1987-88. I’m a junior in high school. We split season tickets with a family friend and thus began our regular trips into the Garden, right at the time Bourque, Neely, Moog, et al, hit their peaks. A wonderful time to be seeing live games. Of course, my dad and I attend many of them and see some great games, the most memorable is one in which he has a new company car (‘88 Chevy Cavalier) and we park it at Alewife, as we always did, and take the Red Line to Park Street and the Green line to North Station. I don’t remember the outcome or who they played, but I know I had a high school game the next day. We get back to the garage, turn the ignition and……nothing. No way to get home. We end up in that flea bag motel right on Route 2 and I miss half of school the following day, which, by MIAA rules, makes me ineligible to play that night. Or so I thought. Our Athletic Director Pete Richards calls me into his office and TELLS me I was there all day (and apparantly tells the main office the same thing). I fall in line, nod in agreement and play that night.
So it goes. In and out of Bruins games, year after year after year. They make the playoffs all the time, but can never reach the pinnacle. I go off to college and watch several seasons from afar, hitting Pittsburgh and the Igloo when the Bruins are in town. At one point, I painted the large rock at Kent State with the Bruins logo, but they always end up losing to Pittsburgh in the playoffs, who were an absolute force. Neely’s career basically ends and it’s a slow, steady downward spiral. For about ten years the Bruins are irrelevant – I go to games while living in Somerville, pay $20 bucks or whatever for the back row of the balcony and always sit in the first 5 rows off the ice. Easy. A few blips here and there, such as the night I watched Anson Carter bury one in double overtime during the Tar Hut years, while drunk and watching one of our bands play at the Bay State in Northampton, MA.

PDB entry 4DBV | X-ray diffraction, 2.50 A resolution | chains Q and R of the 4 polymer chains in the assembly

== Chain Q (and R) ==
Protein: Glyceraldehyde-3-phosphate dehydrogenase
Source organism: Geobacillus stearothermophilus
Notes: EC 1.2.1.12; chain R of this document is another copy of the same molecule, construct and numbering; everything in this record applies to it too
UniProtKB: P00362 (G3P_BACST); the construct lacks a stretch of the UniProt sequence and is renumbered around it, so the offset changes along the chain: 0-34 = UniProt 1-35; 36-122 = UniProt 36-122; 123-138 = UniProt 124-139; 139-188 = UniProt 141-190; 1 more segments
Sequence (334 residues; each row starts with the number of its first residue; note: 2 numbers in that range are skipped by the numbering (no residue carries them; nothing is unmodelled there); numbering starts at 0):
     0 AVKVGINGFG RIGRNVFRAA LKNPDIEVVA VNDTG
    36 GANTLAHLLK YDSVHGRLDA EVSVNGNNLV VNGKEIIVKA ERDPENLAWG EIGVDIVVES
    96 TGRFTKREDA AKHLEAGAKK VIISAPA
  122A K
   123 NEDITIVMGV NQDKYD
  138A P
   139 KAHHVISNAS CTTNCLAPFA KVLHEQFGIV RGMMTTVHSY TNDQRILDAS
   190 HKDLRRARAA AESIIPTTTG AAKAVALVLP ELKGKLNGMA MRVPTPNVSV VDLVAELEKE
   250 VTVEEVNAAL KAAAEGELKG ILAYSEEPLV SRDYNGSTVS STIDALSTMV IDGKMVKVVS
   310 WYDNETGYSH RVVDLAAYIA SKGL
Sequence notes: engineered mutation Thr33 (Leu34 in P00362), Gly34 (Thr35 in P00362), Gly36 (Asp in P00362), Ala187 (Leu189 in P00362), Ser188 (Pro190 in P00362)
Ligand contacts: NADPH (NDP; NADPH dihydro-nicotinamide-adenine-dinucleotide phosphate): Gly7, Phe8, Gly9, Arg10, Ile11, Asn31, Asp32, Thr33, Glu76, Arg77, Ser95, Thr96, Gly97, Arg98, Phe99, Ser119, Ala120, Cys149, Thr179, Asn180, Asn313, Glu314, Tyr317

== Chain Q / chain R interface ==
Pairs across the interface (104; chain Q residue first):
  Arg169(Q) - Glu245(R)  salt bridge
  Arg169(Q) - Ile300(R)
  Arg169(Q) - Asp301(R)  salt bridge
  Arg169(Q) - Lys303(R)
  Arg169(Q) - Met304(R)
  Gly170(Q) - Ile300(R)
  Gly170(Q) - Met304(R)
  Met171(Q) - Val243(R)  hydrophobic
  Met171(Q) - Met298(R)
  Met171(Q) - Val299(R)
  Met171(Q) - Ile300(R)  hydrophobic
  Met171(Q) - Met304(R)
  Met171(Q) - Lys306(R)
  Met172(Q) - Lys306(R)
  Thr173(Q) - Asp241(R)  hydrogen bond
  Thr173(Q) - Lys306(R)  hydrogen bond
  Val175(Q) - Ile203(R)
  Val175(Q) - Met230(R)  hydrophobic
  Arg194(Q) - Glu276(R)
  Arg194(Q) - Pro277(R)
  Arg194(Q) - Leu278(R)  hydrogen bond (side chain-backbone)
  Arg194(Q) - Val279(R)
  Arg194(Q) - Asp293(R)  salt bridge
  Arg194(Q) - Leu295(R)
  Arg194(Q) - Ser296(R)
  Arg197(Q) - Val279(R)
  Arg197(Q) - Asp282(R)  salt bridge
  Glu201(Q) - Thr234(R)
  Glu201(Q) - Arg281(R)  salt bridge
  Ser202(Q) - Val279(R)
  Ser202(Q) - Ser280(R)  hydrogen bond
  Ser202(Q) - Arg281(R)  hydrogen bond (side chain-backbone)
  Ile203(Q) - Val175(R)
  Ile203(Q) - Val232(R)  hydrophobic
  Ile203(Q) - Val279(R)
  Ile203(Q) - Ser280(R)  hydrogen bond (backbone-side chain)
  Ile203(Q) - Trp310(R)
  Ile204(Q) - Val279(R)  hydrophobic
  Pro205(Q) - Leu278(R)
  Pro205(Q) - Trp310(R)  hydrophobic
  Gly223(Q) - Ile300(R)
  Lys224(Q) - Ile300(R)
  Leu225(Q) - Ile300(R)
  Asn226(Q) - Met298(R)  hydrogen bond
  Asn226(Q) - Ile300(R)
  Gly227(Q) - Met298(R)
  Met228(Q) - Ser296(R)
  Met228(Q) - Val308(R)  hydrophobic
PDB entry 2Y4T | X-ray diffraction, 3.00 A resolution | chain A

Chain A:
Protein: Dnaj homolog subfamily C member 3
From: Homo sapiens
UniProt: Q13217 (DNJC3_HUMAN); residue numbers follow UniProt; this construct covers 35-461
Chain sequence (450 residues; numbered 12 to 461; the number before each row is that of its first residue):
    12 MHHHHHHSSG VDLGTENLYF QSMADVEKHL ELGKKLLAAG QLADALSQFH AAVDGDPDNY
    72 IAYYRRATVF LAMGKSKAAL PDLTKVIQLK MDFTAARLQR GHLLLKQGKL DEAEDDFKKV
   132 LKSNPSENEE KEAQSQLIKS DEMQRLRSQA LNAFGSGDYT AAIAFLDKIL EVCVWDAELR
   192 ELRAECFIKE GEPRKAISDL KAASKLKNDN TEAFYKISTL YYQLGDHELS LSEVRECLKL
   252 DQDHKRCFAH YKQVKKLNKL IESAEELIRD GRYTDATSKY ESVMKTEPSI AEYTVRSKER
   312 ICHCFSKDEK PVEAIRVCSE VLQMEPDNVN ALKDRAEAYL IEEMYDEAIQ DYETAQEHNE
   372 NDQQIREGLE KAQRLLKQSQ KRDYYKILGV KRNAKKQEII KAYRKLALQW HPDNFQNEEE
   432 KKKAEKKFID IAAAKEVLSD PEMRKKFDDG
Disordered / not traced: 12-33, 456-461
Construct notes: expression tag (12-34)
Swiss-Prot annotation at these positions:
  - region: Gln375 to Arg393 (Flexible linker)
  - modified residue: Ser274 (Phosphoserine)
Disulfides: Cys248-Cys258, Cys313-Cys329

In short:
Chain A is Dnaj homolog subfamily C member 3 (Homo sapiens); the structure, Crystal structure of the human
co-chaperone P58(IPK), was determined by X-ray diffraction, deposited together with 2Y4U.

But for the most part the Bruins are silent players. Then….the lockout. Suddenly there’s 30 teams (something I still hate).
Then, in the 2006-2007 season, the Bruins are relatively awful, but I watch every game, because Stephanie is pregnant and in bed every night by like 8:30, so I have nothing to do. There’s a flicker of hope in their game, though, and the next few seasons are exciting. And then there’s this season. Much like what is now a generation ago, I split season tickets with a friend. I go to 12 games and see 10 losses, but the Bruins still do well. You know the rest, right?
But I have to tell you about the ride this year during the playoffs. I can’t be silent about it. I was at every game except for Game 2 of the Montreal series. I was invested – financially, mentally, physically. Walking out of that arena after these games, I truly felt like I’d played. As cliche as it sounds, it was one of the rides of my life. I will never, ever forget game 7 of the Conference Finals vs. Tampa Bay, perhaps the best hockey game I have ever seen. Those Cup Finals games were terrific and raucous and fun and LOUD, but I have never heard a crowd that loud in my life that night after Horton scored the only goal of the game and then the moment they clinched it. Just unforgettable. Now the memories come rolling through – Thomas stopping Gionta. Horton’s double OT goal, then doing it AGAIN in OT four nights later to eliminate Montreal. The SEGUIN game! Too many amazing memories…..